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I've been a busy behind the scenes remaking our website. The new site shouldn't look radically different from the old one. The major changes are behind the scenes. We've moved the site from being Zurb Foundation based Drupal to Codeigniter using Bourbon, Bitters and Neat.

What? Don't you love Drupal anymore?

Yes, we do still love Drupal. We will continue to develope sites with it. It's flexibility, native taxonomy, fine graned permissions system and large developer community still make it number one for us. Drupal still remains our CMS of choice.

One of my frustrations with Drupal is its size and complexity. it tries to be many things, so its output matches that. You can control the output by using modules like Fences. Fences cleans up the markup and gives you something closer to HTML5. Having a module that essentially undoes the output from the core seems to me to be counter productive. There is code creating the extra markup and then more code to simplify the markup. Why not just have the simplified markup to start with? That is the reason I went looking at a framework.

Why change?

Our website has been running on Drupal for over 5 years and has been upgraded from version 4.5 to 5 to 6 and to 7. Drupal 8 is coming and promises some major upgrades after a major rewrite. The new version will update a lot of the procedural code to object orientated code. Behind the scenes there has been a lot of discussion within the Drupal Community over the direction of the project. This has lead to a forking of the Drupal project to create the Backdrop project.


The new Drupal will be based on the Symfony PHP framework. This got me thinking about removing all the things I don't need and just create a website using a framework. I started experimenting with the Symfony framework which got me on to others. I also looked at Zend, CakePHP, Laravel and Codeigniter. Zend and CakePHP are quite large seem a bit slow compared to Laravel and Codeigniter. Laravel seems to have got a lot of attention and has gained a lot of support. Lots of people are using it. However, I found Codeigniter to be quite small. It is a 2.3meg download that extracts to a total of 4.2meg. Its small size and speed are great attractions. Codeigniter has had its time in the wilderness and seems to be slowly dying. The previous owners Ellis Labs were seeking a new home for Codeigniter. A couple of months ago, it found a new home the British Columbia Institute of Technology. This seems to have given Codeigniter a new lease of life.

I wanted to have a site that was leaner, meaner and faster. I also wanted more control over the HTML output. Codeigniter gives me that. It is fast and lean. It is also quite easy to learn and has very good documentation.

Bourbon Neat and Bitters please

I've done a few sites using the Zurb Foundation framework. You can use it to get a prototype of website done very quickly. Foundation is mobile first which earns it a big tick from me. I much prefer it to to Twitter Bootstrap. Foundation is easier to change and encourages you to make sites that look different. There doesn't seem to the a "Foundation look" website like there is a "Bootstrap look" site.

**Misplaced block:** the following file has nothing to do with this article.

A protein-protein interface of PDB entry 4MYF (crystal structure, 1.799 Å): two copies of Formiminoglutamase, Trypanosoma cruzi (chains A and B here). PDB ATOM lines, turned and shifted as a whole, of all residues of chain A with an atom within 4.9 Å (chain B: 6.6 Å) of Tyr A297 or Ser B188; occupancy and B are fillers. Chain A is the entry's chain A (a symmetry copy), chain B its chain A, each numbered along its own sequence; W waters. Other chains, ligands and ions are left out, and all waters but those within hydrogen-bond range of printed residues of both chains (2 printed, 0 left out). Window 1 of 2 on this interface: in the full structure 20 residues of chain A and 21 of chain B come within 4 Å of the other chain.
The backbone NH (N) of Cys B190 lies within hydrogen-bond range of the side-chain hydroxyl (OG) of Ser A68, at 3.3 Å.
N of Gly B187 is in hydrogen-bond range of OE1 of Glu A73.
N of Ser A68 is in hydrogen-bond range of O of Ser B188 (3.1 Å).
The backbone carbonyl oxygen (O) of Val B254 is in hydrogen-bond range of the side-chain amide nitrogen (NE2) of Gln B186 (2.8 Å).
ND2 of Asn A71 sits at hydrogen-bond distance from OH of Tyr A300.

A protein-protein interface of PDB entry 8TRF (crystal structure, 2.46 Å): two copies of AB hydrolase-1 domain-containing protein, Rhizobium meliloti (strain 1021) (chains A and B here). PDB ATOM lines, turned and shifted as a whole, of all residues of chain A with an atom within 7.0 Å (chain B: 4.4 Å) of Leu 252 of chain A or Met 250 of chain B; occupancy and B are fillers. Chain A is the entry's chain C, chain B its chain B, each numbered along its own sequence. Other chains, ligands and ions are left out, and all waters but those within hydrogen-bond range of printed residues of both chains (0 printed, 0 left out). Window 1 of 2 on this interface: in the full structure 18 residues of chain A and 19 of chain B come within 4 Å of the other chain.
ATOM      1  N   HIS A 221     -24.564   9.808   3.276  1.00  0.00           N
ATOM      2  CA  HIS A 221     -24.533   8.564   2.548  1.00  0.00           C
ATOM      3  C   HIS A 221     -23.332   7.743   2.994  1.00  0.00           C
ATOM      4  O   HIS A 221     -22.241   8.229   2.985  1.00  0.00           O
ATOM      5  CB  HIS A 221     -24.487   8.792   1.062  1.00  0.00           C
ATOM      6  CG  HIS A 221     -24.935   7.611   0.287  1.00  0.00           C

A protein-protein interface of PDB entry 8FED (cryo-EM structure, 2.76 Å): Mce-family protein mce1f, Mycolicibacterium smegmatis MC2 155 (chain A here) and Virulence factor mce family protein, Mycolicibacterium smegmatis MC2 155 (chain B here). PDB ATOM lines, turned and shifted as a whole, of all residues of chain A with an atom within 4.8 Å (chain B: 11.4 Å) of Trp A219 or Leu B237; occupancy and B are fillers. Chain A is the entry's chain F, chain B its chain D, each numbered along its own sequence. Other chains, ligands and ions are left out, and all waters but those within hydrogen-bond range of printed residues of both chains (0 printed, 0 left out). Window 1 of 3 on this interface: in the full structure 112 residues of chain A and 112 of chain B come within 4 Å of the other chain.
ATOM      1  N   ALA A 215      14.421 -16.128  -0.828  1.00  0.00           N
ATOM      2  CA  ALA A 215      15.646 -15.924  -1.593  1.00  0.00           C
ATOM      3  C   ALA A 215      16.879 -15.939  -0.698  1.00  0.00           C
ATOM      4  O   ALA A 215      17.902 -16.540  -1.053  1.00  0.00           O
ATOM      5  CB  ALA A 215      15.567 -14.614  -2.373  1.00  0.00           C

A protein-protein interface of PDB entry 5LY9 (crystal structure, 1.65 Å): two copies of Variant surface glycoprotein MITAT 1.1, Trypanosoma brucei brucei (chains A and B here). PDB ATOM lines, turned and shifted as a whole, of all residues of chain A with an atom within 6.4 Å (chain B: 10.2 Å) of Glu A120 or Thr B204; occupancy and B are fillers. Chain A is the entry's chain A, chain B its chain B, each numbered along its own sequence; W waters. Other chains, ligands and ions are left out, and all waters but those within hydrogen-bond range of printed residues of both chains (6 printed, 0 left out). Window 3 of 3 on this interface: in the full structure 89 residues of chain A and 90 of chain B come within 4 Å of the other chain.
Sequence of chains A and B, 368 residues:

A typical Foundation site's main style sheet seems to render to around 380k in size or 180k when minified. There is a lot of that CSS that is not used by the site. I wanted to strip a lot of it out of unnecessary styling. So, I tried pulling lots of things out of the Zurb Foundation framework and only using what I needed. The problem was I kept breaking things. Why not turn things around and build what I need instead of taking away what I don't need?

Enter Bourbon. I'm a fan of SASS. I find in an indispensable tool in my work flow. I love how a few lines of SASS can produce the CSS I need. I like how you can use it to compute everything from colours to page sizes.

Bourbon describes itself as a "simple and lightweight mixin library for Sass". That's exactly what it is. Within the Bourbon family is Neat. Neat handles the semantic grid for you. It allows you to effortlessly create responsive, mobile first grids. You can set your own breakpoints. It is also well worth installing Bitters. Bitters completes the trio. It contains variables for typography, the grid as well as styling for text, lists and forms. These items will give you more than enough to create your own responsive framework.

It is also worth mentioning Refills. Refills are prepackaged patterns and components, built on top of Bourbon, Bitters, and Neat. There is a nice library of very useful things like footers, navigation bars, accordion tabs, maps, modals and cards. It is not as big as the Twitter Bootstrap component library of Zurb Foundation's pattern tap, but it does contain some very useful snippets.

The CSS produced for the lucid site comes in at around 62k or 32k minified. That includes everything. I don't have to combine all the various style sheets produced by Drupal modules into one because. My styles consist if 1 file. That means only 1 http request for all my CSS. Just the tonic for mobile sites

The lucid site is now considerably smaller. Thanks Bourbon, Bitters, Neat and refills. Thanks Codeigniter. :)



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